Home Blog April 2016 How I manage grocery shopping on a low income

How I manage grocery shopping on a low income

How I manage grocery shopping on a low income
The rising cost of food has impacted many family’s expenses and the hardest hit are those living on 
low incomes.  I know this all too well as I’ve fallen into this category myself in the past.  For many, the use of food banks is an essential part of monthly planning with the battle between pride and stigmatization having set in. 

However, there are ways to help combat this.  Last year, not only did I manage to provide the necessities for my family, I saved thousands doing so. I was also able to help out friends and make donations to my local food bank.
Here are tips about how I was able to save money grocery shopping.
Know Your Prices. 
Be consciously aware of how much the products and items you use and need everyday cost.  This will help you to know when they are ACTUALLY on sale. Make a budget, a plan and stick to it.
Learn How to Price Match
Price matching is when you pay a price from one store, at another store, by using their flyer.  This saves you time from visiting multiple locations. Check your local grocery flyers to see if they offer price matching. You can also talk with a store’s customer service manager for their policy restrictions or limitations.
  • For example, Peanut Butter 1kg jars are on sales for $2.97 at Store A but Store B is closer to your home. You can use Store A’s flyer to pay the same price at Store B. Note that items may need to be exactly as described in the flyer.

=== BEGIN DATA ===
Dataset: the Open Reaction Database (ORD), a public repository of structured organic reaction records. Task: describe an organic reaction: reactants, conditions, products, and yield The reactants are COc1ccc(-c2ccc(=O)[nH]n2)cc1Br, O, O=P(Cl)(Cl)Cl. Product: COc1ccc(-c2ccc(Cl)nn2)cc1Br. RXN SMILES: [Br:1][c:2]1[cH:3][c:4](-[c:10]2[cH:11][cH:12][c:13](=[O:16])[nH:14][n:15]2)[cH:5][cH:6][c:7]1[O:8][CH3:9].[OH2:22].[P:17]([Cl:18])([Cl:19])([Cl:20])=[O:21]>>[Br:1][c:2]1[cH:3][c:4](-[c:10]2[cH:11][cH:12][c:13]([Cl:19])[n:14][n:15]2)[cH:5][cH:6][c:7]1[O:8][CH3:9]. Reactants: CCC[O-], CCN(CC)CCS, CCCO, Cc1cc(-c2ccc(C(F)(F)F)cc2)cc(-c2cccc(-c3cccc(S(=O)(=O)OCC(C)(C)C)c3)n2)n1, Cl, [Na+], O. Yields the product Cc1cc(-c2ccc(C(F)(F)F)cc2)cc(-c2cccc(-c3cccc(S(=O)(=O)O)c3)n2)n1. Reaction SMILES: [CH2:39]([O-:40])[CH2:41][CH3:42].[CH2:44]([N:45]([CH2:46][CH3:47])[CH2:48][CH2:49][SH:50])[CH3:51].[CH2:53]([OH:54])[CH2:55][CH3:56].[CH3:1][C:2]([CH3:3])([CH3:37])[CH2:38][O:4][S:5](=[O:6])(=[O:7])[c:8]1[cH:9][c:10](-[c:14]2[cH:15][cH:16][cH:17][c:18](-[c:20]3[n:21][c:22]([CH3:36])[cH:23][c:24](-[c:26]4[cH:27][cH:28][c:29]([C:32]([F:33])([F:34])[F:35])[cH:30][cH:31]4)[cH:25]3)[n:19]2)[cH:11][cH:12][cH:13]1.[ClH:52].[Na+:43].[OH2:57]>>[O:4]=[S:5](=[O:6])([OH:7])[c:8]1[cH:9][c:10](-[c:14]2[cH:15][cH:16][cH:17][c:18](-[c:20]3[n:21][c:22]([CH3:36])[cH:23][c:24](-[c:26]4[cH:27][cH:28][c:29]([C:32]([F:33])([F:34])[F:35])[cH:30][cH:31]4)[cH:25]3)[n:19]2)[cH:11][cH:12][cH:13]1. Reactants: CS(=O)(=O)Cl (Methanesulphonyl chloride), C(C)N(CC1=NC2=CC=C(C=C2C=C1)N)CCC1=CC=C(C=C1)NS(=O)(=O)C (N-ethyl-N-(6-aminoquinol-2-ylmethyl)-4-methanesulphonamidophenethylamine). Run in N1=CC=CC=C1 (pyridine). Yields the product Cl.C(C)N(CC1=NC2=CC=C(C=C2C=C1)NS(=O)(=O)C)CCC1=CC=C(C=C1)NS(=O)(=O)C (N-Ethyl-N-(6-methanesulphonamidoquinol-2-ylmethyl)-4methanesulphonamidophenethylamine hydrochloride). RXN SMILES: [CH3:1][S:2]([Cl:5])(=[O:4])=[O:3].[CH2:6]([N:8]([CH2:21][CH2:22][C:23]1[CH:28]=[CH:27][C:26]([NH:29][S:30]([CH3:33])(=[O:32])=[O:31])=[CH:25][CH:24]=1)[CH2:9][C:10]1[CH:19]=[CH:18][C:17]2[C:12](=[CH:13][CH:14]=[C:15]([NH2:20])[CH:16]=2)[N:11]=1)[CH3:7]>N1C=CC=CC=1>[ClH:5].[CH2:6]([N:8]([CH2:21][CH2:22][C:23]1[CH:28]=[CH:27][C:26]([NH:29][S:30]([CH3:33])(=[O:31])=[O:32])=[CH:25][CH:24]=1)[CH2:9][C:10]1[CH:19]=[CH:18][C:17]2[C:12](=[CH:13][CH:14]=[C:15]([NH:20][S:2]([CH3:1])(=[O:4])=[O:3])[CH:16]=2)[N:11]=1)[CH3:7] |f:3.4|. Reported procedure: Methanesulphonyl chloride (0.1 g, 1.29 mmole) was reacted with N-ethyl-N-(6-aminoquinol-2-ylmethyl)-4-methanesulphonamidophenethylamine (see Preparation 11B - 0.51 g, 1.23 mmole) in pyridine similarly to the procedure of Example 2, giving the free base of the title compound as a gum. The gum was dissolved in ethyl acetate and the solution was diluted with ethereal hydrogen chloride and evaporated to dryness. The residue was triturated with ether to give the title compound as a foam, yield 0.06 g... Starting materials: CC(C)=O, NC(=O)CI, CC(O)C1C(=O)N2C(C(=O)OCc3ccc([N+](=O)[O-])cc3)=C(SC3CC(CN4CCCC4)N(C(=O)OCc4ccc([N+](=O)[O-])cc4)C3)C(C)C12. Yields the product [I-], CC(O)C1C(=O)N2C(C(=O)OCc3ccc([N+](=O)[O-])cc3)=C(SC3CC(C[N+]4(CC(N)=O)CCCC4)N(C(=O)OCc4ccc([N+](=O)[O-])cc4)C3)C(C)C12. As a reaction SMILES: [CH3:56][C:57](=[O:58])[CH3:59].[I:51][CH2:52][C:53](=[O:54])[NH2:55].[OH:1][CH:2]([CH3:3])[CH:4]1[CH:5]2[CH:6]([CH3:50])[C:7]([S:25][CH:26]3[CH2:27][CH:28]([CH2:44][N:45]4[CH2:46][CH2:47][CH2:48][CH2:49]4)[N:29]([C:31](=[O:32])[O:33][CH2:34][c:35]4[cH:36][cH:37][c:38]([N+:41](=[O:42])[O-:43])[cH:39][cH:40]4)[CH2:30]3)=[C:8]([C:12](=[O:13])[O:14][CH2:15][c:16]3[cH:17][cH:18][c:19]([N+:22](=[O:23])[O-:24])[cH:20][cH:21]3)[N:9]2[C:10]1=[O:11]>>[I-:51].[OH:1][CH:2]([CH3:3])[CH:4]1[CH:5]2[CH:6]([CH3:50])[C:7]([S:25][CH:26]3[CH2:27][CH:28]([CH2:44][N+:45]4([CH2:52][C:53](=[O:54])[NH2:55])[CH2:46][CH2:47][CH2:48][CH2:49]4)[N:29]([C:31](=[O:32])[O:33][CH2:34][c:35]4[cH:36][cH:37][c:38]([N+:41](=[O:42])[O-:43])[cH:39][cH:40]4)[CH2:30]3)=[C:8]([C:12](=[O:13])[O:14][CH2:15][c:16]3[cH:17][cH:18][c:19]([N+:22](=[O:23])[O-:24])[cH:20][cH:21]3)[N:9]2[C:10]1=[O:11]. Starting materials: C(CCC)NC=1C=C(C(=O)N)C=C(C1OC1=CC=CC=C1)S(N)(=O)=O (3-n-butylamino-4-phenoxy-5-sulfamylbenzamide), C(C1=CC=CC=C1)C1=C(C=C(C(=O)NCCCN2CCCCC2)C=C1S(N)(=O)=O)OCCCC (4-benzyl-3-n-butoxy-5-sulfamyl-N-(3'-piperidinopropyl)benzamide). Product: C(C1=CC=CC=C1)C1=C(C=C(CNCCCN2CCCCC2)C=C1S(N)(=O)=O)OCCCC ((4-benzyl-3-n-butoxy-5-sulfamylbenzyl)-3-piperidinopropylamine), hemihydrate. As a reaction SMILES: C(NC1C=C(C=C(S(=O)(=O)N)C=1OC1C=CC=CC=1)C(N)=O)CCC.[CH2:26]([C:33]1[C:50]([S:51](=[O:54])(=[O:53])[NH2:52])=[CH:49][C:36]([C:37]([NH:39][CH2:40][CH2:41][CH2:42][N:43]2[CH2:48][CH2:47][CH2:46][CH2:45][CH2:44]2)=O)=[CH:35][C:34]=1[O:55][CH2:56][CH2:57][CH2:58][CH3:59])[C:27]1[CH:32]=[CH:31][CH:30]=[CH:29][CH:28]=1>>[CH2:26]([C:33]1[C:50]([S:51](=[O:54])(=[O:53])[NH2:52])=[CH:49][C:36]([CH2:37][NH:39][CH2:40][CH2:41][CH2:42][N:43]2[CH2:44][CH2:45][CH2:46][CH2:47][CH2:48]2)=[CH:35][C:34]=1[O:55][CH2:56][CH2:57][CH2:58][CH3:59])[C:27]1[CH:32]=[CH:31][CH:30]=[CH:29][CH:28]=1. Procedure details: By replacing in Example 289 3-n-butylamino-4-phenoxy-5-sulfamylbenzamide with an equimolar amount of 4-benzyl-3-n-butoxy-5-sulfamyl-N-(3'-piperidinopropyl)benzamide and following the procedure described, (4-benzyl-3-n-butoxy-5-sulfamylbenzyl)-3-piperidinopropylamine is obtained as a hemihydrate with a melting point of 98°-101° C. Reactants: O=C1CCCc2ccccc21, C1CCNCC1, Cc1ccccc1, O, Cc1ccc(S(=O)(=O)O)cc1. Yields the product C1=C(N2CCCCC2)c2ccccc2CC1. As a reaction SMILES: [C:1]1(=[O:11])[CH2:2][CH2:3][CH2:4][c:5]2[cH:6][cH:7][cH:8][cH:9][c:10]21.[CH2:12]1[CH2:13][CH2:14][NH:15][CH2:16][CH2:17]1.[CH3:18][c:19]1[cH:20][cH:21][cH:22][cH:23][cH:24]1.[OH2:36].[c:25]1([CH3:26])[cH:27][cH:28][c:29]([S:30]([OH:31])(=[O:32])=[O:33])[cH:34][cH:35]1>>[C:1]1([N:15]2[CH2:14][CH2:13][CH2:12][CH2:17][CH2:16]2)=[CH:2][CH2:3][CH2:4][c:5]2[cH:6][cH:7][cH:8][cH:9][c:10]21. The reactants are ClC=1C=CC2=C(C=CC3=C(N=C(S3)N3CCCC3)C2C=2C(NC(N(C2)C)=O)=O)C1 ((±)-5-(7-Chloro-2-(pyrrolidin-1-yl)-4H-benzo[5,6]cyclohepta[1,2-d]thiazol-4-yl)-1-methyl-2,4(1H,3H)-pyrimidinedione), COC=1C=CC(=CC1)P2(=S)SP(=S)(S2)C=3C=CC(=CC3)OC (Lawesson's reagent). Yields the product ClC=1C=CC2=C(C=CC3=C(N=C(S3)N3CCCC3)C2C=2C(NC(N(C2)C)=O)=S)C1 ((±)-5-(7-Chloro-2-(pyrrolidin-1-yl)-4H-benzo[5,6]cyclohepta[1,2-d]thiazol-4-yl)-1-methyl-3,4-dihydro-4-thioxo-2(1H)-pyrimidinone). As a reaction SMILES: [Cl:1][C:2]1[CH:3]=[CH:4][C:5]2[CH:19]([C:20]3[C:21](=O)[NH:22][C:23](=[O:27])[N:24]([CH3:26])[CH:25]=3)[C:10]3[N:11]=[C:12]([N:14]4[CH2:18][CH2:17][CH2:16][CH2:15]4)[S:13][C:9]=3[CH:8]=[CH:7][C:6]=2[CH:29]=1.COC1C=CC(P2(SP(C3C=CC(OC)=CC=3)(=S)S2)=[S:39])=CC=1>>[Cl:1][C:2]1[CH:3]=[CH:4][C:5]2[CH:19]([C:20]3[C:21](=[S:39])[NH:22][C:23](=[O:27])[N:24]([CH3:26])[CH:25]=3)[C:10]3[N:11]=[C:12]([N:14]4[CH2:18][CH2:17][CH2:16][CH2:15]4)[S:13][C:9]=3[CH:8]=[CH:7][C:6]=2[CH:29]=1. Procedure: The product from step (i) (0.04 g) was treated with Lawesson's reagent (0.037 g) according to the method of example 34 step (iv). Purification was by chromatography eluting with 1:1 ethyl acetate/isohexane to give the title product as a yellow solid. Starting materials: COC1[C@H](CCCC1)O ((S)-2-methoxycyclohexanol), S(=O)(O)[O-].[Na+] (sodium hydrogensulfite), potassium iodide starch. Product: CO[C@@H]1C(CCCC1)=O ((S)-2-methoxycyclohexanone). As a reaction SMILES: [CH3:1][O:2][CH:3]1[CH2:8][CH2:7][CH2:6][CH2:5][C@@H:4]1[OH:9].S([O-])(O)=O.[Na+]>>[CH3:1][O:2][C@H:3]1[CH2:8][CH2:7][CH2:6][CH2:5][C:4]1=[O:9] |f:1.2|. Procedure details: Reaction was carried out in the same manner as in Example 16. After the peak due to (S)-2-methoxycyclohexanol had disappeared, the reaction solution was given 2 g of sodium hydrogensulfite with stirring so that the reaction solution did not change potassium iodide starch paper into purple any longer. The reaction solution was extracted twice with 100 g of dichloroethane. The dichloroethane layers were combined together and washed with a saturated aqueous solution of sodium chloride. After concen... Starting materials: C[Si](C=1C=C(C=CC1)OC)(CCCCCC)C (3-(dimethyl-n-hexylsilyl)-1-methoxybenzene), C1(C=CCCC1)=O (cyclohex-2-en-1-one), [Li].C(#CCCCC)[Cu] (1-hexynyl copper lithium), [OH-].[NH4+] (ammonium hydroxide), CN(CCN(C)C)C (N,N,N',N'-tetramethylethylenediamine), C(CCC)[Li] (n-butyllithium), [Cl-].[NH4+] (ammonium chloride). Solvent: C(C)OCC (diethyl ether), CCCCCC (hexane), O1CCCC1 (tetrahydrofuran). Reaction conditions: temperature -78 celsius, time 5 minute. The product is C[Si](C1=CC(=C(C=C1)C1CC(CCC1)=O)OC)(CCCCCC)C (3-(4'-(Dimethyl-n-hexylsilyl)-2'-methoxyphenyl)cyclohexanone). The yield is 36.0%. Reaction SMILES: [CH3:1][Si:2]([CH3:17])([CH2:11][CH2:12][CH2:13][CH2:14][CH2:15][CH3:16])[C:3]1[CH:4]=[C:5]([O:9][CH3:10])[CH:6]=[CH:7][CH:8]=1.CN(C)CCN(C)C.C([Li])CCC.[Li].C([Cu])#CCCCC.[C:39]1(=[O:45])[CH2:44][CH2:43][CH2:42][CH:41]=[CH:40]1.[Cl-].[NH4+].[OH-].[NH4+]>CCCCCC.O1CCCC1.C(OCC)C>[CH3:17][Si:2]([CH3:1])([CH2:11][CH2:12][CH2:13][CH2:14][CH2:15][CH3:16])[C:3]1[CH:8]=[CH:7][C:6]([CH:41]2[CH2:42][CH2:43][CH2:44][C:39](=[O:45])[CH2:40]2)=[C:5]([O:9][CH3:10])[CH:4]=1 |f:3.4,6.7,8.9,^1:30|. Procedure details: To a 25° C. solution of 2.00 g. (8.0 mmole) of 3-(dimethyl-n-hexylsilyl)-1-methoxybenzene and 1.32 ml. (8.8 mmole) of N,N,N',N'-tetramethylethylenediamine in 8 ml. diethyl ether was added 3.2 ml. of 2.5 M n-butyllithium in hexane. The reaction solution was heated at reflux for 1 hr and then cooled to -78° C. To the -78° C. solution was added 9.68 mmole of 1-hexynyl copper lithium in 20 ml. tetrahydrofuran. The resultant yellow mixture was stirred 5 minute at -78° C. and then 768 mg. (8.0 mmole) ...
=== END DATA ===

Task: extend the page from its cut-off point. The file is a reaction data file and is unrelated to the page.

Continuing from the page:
Use Coupons
Coupons can be found in stores, on products, direct contact from a manufacturer and through online app’s such as Coupgon. Combining the lowest price for a product, and adding a coupon, can achieve some of the greatest savings.
Take Advantage of Cash Back Programs 
These are programs that will give you cash back on items you buy every day and include programs such as Checkout51, Cartsmart, Save, Caddle and Zweet.  The offers change weekly but all you need to do is purchase the item and upload your receipt.  Once it has been approved, it will go into your account until you have reached the threshold to cash out.  With all of these programs you must reach $20 or less and most send a cheque in the mail.
Benefit from Points Cards. 
I used to believe certain stores were overpriced and out of my budget to shop at. Since joining their points programs, and learning how to use them to my advantage, I no longer think this way! I now get offers that give me back points on fruits and vegetables that I can use at a later date. Points can’t be turned into money, but they can be deducted at the register to reduce what you spend. 
Certain individuals may call it Extreme Couponing, but I prefer to think of it as being a consciously aware savvy consumer. I will always be grateful that food banks are available to help those in need. The best part in learning how to shop this way is I no longer need to use a food bank to provide for my family. Now, I donate items to the food bank myself!
Heather Hedlund
Facebook Group:  I Love Savings
Email hlhedlund@yahoo.ca

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Hunger Facts



of food distributed by Canadian food banks is fresh (eg. milk, eggs, fresh or frozen fruits and vegetables, bread)